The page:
Data collection

Dependent variables

The main dependent variable in this cross-sectional study was work functioning. Work functioning was operationalized as two variables: absenteeism and impaired work performance. Both variables were assessed with the Trimbos/Institute for Medical Technology Assessment Questionnaire for costs associated with Psychiatric Illnesses (TiC-P). The TiC-P is a feasible and reliable instrument for collecting data on medical consumption and productivity loss in people with mental health problems [29]. The recall-period of the TiC-P is 4 weeks.

Absenteeism

Absenteeism rates were computed by dividing the number of days absent from work due to health problems during the last four weeks by the number of workdays a person was supposed to work in the last four weeks. A higher rate indicates more absenteeism in the last 4 weeks [22, 23].

Impaired work performance

Impaired work performance rates were computed by a formula based on two items of the TiC-P. The first question was: “On how many workdays during the last 4 weeks did you perform paid work, although you were bothered by health problems?” The second question was: “Please rate how well you performed on the days you went to work even though you were suffering from health problems” which the respondent rated on a 10-point scale (0.0 = maximally inefficient, 1.0 = efficient as usual) [22, 23]. A higher rate indicates more impaired work performance [23]:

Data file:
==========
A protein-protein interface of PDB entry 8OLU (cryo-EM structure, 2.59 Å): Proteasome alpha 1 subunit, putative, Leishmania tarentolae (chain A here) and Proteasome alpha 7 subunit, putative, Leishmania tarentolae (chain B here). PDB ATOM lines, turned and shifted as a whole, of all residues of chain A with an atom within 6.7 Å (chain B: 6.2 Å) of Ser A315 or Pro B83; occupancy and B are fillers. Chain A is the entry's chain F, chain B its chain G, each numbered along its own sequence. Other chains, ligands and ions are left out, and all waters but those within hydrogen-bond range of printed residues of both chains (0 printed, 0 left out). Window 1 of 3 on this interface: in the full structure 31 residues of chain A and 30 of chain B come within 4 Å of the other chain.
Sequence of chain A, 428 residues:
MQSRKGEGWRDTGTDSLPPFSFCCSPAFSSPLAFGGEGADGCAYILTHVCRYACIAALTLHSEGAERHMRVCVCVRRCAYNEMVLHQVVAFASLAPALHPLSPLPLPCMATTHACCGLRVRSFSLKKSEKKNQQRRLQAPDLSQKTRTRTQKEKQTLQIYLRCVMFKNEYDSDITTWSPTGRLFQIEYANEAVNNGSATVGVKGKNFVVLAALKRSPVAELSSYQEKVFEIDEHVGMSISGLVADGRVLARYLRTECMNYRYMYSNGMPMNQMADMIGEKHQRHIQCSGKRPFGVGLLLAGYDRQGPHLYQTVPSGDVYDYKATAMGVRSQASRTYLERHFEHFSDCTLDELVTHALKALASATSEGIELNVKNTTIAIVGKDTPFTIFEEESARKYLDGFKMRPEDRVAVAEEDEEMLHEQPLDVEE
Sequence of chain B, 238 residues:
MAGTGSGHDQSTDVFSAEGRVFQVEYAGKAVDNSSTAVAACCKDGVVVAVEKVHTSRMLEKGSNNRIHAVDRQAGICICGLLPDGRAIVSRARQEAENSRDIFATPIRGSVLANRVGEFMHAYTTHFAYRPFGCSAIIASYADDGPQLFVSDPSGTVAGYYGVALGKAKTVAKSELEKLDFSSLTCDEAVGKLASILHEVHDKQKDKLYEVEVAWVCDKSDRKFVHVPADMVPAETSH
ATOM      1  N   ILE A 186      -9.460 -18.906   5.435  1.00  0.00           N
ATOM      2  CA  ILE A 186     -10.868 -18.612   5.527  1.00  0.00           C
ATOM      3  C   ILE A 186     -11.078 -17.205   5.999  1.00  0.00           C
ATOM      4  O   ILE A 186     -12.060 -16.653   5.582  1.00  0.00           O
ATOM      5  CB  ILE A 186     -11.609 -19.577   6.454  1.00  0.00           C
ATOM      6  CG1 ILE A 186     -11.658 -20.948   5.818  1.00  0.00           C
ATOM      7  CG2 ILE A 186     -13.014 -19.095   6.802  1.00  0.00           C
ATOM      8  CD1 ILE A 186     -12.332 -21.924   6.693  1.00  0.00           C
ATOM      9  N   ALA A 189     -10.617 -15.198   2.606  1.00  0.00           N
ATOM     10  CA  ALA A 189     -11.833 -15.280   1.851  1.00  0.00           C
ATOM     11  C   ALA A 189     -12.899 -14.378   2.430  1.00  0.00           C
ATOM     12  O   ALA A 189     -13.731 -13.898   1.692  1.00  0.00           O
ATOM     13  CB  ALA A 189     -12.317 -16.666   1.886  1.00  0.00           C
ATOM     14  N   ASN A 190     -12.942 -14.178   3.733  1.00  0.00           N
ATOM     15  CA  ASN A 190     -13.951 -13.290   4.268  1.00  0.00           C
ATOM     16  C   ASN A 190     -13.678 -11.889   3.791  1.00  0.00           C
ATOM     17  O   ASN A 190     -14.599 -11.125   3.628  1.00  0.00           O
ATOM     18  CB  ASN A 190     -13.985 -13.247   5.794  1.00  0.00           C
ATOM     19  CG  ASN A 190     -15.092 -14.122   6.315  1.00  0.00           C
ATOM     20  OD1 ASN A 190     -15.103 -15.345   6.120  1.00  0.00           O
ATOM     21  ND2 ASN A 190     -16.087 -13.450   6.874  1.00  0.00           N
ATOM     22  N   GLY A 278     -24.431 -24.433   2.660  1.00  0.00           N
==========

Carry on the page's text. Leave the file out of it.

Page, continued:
$$ \mathrm{impaired}\ \mathrm{work}\ \mathrm{performance}=\frac{\mathrm{days}\ \mathrm{hindered}\ast \left(1-\mathrm{efficiency}\right)\ast \mathrm{work}\ \mathrm{hours}\ \mathrm{per}\ \mathrm{day}}{\mathrm{work}\ \mathrm{hours}\ \mathrm{per}\ \mathrm{week}} $$

Independent variables

Ten independent variables were measured to determine which of the factors were associated with reduced work functioning. Measured independent variables were: severity of psychosocial symptoms (four domains), physical health, moderate or vigorous physical activity, age, sex, education level and duration of complaints. These variables were selected following a review of the literature and subsequently the consensus opinion by the research group [19, 26, 27].

Severity of psychosocial symptoms was measured with the Four-Dimensional Symptom Questionnaire (4DSQ) [30, 31]. The 4DSQ is a valid questionnaire, which measures 4 domains: distress (0–32), depression (0–12), anxiety (0–24), and somatization (0–32). Each domain consists of multiple items. After scoring the items, the sum of all items for each domain was calculated. A higher score defines an increased probability of a disorder [30, 31].